Names: Sylvia Maria Gustin and Nell Norman-Nott
Sylvia Maria Gustin: Associate Professor (School of Psychology UNSW), Director of The Centre for Pain IMPACT (Neuroscience Research Australia; NeuRA), AHPRA Registered psychologist
Nell Norman-Nott: Clinical Researcher and PhD Candidate (School of Psychology, UNSW and NeuRA), DBT Skills Trainer.
Internet-delivered Dialectical Behavioural Therapy Skills Training (iDBT-Pain) to Reduce Psychological and Physical Suffering for People in Chronic Pain
Can you please tell us about the project and why it is needed?
Chronic pain, defined as pain persisting longer than three months, affects one in five people in the population and results in substantial sensory and emotional suffering. Our research focuses on the psychological aspects of chronic pain to see if skills in emotion regulation from dialectical behavioural therapy (DBT) can help people in chronic pain. In alignment with Microsoft' Research arm and a DBT clinician in the United States, we have developed internet-delivered DBT skills training for chronic pain or iDBT-Pain. iDBT-Pain is a blended treatment that includes six online skills training sessions delivered by a DBT skills trainer via Zoom and a web app to practice DBT skills via interactive modules and video tutorials. A key advantage of iDBT-Pain compared to many other psychological chronic pain treatments is accessibility. People in chronic pain frequently face long wait times for treatment of more than a year, with access further restricted for rural, regional, and remote areas and indigenous communities. Moreover, the advent of Covid-19 has contracted access to treatment due to clinic closures and the risk of infection. As an internet-delivered intervention, iDBT-Pain, is remotely accessible to anyone with an internet connection and smart device, increasing access, especially to remote and rural communities and those with restricted mobility, while mitigating risks associated with Covid-19 infection. In a pilot trial, iDBT-Pain demonstrated promising results to improve both the psychological and sensory aspects of chronic pain. Participant's pain levels decreased, and their emotions were better regulated, alongside improvements in sleep quality and wellbeing. We are now exploring the effectiveness of iDBT-Pain in a larger trial where we hope to replicate our previous findings to further generalise the results and make iDBT-Pain more widely accessible.
Who are the project team?
Our team specialises in research into the psychological and neurological aspects of chronic pain. It encompasses clinicians and researchers from a broad range of disciplines including, mental health, neurobiology, clinical trial management, software development, and implementation science. The team is led by A/Professor Sylvia Gustin, an APHRA registered psychologist and Director of the Centre for Pain IMPACT at NeuRA, and Nell Norman-Nott, Doctoral candidate at UNSW and NeuRA, clinical researcher and accredited DBT skills trainer. Personnel involved in the trial include A/Prof Chelsey Wilks (University of Missouri-Saint Louis), a clinical psychologist and DBT practitioner, and Prof James McAuley (School of Health Sciences, UNSW) psychologist and clinical trial designer. The project team further includes from UNSW and NeuRA, Dr Negin Hesam-Shariati (postdoctoral researcher), Dr Yann Quildé (research fellow), Pauline Zahara (clinical researcher, and trial manager), alongside Dr Mary Czerwinski and Jina Suh from Microsoft Research.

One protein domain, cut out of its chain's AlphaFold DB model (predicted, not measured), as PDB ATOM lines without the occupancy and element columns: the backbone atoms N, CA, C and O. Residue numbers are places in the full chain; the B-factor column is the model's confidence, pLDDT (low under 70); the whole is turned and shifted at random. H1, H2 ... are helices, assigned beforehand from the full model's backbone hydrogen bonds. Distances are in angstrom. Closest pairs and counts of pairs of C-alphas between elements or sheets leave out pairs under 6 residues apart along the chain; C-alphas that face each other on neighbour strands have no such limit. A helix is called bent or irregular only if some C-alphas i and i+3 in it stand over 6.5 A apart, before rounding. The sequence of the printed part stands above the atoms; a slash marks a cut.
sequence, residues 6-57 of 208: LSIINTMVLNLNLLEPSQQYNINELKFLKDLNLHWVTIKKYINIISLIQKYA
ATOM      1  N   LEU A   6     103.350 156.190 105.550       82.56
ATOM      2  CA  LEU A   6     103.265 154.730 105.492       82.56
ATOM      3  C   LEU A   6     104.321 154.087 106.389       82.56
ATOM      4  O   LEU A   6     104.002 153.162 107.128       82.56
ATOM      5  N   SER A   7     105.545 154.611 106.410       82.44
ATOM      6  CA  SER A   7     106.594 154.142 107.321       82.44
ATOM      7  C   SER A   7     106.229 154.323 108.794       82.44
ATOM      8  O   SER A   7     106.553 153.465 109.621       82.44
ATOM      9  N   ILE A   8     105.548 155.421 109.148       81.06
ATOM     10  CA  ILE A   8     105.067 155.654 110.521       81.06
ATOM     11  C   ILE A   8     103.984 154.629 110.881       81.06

What are you hoping to achieve in this project?
The primary purpose of this trial is to investigate efficacy of the iDBT-Pain intervention to reduce difficulties in emotion regulation in people in chronic pain. In addition, we aim to investigate the improvement in pain intensity alongside psychological factors, including, anxiety, depression, sleep quality and wellbeing. We will also explore, through magnetic resonance imaging (MRI), changes in key areas of the brain that may result from this treatment.
What impact do you imagine the project will have?
Chronic pain is a debilitating condition that radically limits individuals' lives. While pain-medication, such as analgesics, are frequently prescribed for chronic pain, many have side effects and risks of addiction and do little for psychological problems such as depression. This study provides important insight into the effectiveness of a new psychological treatment that may alleviate some of the emotional and sensory suffering associated with chronic pain. Moreover, with long wait times, a dearth of remote services for chronic pain, and mobility and Covid-19 related restrictions impacting accessibility, iDBT-Pain offers an important accessible treatment option for people in chronic pain.
Is there any call to action or collaboration needs you would like to highlight?
We are currently seeking applications for potential participants to be part of our trial to investigate the iDBT-Pain intervention. For more information and to express your interest, please email firstname.lastname@example.org.
Article originally published in UNSW National Drug & Alcohol Centre, Medicine